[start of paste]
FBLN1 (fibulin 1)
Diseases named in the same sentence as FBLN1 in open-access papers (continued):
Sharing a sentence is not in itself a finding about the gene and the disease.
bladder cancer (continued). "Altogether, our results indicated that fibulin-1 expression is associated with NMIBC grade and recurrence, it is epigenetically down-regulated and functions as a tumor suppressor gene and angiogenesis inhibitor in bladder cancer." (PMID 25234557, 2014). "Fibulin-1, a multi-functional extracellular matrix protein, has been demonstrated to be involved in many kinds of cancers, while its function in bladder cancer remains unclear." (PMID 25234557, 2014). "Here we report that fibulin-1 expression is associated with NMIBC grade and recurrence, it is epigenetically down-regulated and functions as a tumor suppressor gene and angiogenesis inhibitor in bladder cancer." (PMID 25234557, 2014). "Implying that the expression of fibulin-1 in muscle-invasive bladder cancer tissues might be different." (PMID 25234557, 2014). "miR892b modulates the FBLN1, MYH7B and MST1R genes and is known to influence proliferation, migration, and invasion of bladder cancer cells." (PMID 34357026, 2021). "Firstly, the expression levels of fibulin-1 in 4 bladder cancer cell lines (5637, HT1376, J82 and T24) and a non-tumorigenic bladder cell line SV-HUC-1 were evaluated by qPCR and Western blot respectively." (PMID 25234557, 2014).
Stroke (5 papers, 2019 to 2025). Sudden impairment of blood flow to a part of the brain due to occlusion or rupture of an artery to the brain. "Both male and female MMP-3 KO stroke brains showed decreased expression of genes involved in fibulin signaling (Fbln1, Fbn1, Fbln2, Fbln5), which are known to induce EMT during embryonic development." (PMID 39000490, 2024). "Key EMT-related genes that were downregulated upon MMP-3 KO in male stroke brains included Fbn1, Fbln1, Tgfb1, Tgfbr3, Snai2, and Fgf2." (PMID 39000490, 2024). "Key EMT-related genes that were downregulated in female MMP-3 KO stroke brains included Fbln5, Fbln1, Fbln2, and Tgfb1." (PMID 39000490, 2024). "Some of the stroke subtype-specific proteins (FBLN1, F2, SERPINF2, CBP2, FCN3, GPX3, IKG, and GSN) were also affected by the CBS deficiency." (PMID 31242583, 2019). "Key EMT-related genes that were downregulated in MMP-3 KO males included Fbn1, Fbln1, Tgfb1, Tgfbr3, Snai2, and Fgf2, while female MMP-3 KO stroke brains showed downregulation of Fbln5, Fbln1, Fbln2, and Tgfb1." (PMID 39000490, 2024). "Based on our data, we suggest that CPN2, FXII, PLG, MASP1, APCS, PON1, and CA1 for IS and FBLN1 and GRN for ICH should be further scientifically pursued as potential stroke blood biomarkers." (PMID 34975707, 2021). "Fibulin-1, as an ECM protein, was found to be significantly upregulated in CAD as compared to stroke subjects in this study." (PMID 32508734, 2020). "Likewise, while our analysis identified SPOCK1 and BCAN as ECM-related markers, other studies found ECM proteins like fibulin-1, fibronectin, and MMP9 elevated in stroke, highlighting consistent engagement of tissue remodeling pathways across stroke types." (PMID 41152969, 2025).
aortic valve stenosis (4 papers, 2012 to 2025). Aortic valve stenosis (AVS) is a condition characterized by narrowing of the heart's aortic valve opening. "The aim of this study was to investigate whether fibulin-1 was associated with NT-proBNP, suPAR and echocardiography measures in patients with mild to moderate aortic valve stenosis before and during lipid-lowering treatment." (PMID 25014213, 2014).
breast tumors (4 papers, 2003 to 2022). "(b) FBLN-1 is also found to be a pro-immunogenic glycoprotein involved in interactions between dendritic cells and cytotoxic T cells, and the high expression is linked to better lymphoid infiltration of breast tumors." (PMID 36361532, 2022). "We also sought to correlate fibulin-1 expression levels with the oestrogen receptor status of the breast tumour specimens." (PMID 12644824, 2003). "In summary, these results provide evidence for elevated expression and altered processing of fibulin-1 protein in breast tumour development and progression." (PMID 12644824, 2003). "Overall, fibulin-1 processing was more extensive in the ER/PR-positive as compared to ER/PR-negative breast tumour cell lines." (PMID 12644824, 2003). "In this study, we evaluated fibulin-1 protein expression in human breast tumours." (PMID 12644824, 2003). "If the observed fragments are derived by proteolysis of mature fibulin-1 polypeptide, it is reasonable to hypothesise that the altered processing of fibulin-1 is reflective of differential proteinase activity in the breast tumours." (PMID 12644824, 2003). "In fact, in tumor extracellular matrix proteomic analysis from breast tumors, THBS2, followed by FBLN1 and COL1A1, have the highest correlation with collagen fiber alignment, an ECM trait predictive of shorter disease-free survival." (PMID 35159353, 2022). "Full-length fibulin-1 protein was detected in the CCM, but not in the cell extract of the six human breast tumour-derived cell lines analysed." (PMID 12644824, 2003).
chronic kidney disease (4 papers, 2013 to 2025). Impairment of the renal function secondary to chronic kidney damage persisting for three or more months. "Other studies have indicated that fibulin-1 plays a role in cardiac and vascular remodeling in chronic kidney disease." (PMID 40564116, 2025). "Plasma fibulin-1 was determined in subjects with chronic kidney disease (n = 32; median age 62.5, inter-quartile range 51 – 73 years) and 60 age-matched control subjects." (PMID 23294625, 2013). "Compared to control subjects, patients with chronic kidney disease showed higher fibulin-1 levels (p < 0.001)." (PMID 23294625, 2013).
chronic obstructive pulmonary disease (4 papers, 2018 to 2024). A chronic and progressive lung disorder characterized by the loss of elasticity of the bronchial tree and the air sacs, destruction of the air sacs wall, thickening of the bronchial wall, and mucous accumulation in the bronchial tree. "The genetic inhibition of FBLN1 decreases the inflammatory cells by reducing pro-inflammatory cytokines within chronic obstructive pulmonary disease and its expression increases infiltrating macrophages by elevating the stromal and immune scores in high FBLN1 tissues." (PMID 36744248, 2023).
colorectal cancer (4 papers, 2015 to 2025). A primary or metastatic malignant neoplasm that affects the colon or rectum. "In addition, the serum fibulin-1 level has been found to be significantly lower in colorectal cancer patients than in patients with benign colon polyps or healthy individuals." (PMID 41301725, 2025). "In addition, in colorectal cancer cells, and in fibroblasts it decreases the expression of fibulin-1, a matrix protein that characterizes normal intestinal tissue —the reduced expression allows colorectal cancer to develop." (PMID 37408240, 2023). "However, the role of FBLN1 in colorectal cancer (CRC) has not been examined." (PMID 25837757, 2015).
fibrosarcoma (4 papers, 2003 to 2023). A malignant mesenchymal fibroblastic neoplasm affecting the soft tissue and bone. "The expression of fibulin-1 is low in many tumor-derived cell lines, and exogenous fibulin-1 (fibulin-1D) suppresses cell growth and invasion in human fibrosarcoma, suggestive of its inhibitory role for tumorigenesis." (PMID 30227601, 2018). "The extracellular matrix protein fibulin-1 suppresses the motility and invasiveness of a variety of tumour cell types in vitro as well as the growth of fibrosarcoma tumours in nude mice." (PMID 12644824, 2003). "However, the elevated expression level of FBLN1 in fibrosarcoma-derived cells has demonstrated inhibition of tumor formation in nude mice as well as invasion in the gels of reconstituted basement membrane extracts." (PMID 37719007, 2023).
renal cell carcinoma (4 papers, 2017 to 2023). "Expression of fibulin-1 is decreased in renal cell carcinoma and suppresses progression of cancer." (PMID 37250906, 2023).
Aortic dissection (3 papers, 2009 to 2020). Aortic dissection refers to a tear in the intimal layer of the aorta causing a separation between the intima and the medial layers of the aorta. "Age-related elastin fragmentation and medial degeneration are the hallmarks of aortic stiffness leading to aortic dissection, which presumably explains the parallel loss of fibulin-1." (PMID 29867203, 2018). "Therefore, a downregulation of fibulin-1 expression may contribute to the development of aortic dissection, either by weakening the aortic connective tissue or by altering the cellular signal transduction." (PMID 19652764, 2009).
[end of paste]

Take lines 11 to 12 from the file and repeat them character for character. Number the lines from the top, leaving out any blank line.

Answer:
fibrosarcoma (4 papers, 2003 to 2023). A malignant mesenchymal fibroblastic neoplasm affecting the soft tissue and bone. "The expression of fibulin-1 is low in many tumor-derived cell lines, and exogenous fibulin-1 (fibulin-1D) suppresses cell growth and invasion in human fibrosarcoma, suggestive of its inhibitory role for tumorigenesis." (PMID 30227601, 2018). "The extracellular matrix protein fibulin-1 suppresses the motility and invasiveness of a variety of tumour cell types in vitro as well as the growth of fibrosarcoma tumours in nude mice." (PMID 12644824, 2003). "However, the elevated expression level of FBLN1 in fibrosarcoma-derived cells has demonstrated inhibition of tumor formation in nude mice as well as invasion in the gels of reconstituted basement membrane extracts." (PMID 37719007, 2023).
renal cell carcinoma (4 papers, 2017 to 2023). "Expression of fibulin-1 is decreased in renal cell carcinoma and suppresses progression of cancer." (PMID 37250906, 2023).